It’s 14 July and I’ve returned to my usual spot to do my summer seasonal diary. I’ve been coming here four times a year for about 18 months and taking time to observe how the landscape changes and moves along, depending on the time of year.
Today is a glorious summer morning and even though it’s only about 9.30am, it’s already heating up. The sky is bright blue with just a few little white, wispy clouds in the distance and the sun is beaming down. I’m standing underneath a chestnut tree and high above me, hidden from view, I can hear a woodpecker pecking against its trunk. Little bits of bark shower down onto the road from where it’s working. I think it must hear or see me from its hidden vantage point because it suddenly goes quiet. I like thinking of it up there peering down at me through the branches, hoping I'll clear off and leave it alone. It sounded busily industrious and I'm sure it wants to get back to work. I won't keep it long.
The scene around me is absolutely beautiful. To my left is a field of oats which hasn’t been harvested yet and they’re a beautiful sun-faded, pale golden colour complementing the lush green of the woods and the blue of the sky. From all sides, I can hear layers of bird song, some which I recognise and some which I need to look up later. There are dozens of butterflies delicately fluttering around.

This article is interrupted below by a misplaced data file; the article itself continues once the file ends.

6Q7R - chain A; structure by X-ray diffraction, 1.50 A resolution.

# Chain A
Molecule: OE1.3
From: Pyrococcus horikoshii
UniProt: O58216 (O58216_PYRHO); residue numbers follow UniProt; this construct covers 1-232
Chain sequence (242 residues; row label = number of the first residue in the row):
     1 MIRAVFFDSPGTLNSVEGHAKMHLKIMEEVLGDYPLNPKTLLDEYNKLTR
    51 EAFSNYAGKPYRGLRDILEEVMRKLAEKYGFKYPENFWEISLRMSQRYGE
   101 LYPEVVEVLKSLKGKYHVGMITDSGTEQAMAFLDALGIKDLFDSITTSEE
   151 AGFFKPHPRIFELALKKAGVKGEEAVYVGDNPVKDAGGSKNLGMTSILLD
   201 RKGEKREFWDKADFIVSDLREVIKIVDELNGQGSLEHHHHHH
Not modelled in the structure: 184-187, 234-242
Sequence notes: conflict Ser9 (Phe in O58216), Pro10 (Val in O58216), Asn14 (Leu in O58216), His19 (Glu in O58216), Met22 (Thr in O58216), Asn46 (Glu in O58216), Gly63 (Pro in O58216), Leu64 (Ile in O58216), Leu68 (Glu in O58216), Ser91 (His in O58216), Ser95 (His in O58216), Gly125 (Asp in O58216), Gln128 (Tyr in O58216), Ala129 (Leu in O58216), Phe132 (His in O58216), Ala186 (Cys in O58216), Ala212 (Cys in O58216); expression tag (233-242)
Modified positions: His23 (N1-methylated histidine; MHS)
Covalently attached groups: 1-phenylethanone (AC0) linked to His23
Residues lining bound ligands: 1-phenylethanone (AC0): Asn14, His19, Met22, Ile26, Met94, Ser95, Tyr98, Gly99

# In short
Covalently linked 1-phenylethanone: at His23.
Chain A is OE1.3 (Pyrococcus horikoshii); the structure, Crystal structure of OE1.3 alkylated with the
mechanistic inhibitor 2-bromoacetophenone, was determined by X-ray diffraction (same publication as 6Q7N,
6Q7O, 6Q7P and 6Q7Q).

Opposite where I’m standing is a meadow which is let to grassland every year and it’s a wave of gentle yellow, creamy white and golden, bleached out grasses. I can see a section of the wood that was cleared last year but it’s already been taken over by scrub again now. It’s in shade this morning and it’s a dark, sombre green against the pale colours of the meadows. The textures are incredibly beautiful, with the contrast between the spikiness of the grasses against a soft wash of gentle yellow and white pointillist dots. It reminds me of an impressionist landscape.
In the distance I can hear a tractor and looking down the road I see a big field of sunflowers nodding their heads and turning their faces into the warmth and light of the sun. Above me, I notice the areas of light and shade pouring through the gaps in the leaves of the chestnut
tree, as the sun comes through. Some of the leaves look almost black and some of them are bright verdant green, depending on how the light hits them. I can smell the heat of the day – the temperature is rising but there’s the gentlest of breezes which is making everything quiver and shake in the morning light. There’s a gentleness to the morning and a quiet, peaceful serenity. It feels as though everything is trying to conserve its energy for the heat of the day to come.